Wednesday, January 7, 2009

Is America a Failed Democracy?

While talking about failed states and failed democracies, Western academics often leave an impression as if such phenomena could exist only outside their region. “Indeed, from Uganda to Rwanda, Africa is now paralyzed by the rise of a new, but not necessarily better, form of government – failed democracy,” writes Joshua Kurlantzick in Boston Globe, November 2008. He goes on to define failed democracy as a form of government “in which a country holds elections but does not develop other institutions.”

It's a very good observation that some countries may be carrying out the drill of elections without getting substantial benefit out of it but Kurlantzick seems to have restricted his area of inquiry to African states. Otherwise he might have noticed that failure to “develop other institutions” is not the only kind of failure known to democracies. Surprising as it may be, the United States of America would appear to be the prime candidate for failed democracy if a study barred no holds.

Such a study is unlikely to come from the academics, and perhaps it would be better if general public drew their own conclusions from otherwise well-acclaimed researches. For instance, The Israel Lobby (2007) by Stephen Walt and John Mearsheimer. The book, actually based on a paper published by the same professors earlier in London Review of Books, suggested very emphatically that the electoral process in the US was dominated by a lobby promoting the inetersts of Israel at the cost of American interests, and even at the cost of American lives. No president could come to power without getting endorsed by this lobby, nor stay in power without its blessings.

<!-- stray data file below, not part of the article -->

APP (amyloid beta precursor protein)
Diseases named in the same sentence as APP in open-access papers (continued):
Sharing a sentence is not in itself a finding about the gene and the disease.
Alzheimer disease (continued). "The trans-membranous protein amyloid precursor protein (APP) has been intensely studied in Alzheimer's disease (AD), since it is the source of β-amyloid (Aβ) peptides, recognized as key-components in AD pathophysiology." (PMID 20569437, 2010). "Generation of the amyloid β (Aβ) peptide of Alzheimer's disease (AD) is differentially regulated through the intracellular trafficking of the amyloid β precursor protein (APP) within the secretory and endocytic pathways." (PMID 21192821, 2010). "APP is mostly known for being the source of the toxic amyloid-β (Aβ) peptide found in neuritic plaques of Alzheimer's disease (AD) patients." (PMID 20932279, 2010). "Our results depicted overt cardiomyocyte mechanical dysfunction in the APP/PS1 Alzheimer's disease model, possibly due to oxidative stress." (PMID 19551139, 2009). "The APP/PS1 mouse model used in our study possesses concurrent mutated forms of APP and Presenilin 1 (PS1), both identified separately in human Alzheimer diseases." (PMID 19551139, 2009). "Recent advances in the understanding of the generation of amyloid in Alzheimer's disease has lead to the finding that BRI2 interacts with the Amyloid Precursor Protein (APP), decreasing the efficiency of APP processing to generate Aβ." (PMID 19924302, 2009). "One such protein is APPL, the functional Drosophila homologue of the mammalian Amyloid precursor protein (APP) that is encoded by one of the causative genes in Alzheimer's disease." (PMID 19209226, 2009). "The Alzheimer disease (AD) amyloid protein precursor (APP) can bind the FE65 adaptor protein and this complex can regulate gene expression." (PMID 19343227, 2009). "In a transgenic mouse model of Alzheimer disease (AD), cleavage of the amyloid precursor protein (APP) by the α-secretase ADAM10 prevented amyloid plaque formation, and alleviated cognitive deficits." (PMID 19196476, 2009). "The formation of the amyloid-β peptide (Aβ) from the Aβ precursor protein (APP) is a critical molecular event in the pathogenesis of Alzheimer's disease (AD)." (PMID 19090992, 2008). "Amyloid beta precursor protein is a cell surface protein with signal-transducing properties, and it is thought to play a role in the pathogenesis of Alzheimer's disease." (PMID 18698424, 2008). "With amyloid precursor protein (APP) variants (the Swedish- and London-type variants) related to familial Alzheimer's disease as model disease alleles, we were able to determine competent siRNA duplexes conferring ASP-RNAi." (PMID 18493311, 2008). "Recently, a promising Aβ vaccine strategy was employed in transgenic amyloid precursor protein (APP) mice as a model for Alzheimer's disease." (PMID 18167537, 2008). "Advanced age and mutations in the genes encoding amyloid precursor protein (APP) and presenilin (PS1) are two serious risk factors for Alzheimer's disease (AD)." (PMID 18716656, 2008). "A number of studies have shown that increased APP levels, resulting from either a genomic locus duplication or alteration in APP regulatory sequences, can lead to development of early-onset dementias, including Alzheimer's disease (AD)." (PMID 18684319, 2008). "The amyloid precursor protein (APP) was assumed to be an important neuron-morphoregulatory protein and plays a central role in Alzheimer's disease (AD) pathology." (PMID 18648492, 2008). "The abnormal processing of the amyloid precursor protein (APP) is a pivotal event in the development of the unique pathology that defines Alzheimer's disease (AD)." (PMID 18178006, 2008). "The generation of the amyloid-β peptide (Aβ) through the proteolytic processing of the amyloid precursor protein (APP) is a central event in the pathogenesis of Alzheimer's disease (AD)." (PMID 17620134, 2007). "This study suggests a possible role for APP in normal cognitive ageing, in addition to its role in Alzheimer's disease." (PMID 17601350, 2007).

Reworded more tersely, it would appear that although the US President is duly elected, yet in actual fact he is an "appointed" Viceroy of Israel ruling over the American nation in the interest of the foreign country.

If this is true (and the people of America would know that better), then the necessary conclusion would be that America is a democracy only in name. In real fact, it is a failed democracy. Is it?


  1. Interesting observations. I have been hearing a lot about failed state and failed democracy but still confused either both are the same or they mean failure of two different notions? Secondly our we seeing democracy as a electoral process or an acceptance process/consensus?

  2. AOA.sir i want to ask that you have divided literature into two catagory i.e sprit of muslim culture and mind of muslim culture showing all positive things while mind of europe saying about negativity.sir dont you think so that this is biasness towards muslim culture only?

  3. OneImageLess, thanks. I guess usually democracy is seen as an electoral process, and this is the pereception which I am questioning. Electoral process was a great discovery of the 18th and 19th centuries, but we seem to have forgotten that it was a stepping stone towards something greater: consensus.

    Hajira, thanks. If we take Iqbal's definition of "the spirit of Muslim culture" then it includes Shakespeare, Goethe and much more from the modern West, not to mention practically all living world religions and their heritage.

  4. hello sir,
    what i would like to add on this is that, its actually not a bias that we do, its the writings that prove their intentions. its true that we're associating the spirit of muslim with positive things such as hope aambitions and dreams to fulfill, but on the other hand, the mind of europe does not take these things as logical and tries to dominate us with their mind. as the categories suggest that th SPIRIT of Muslim culture and the MIND of Europe. both of them are different in perceiving things... one goes on logic whereas one tends to believe on Human Feelings and Emotions... That's all.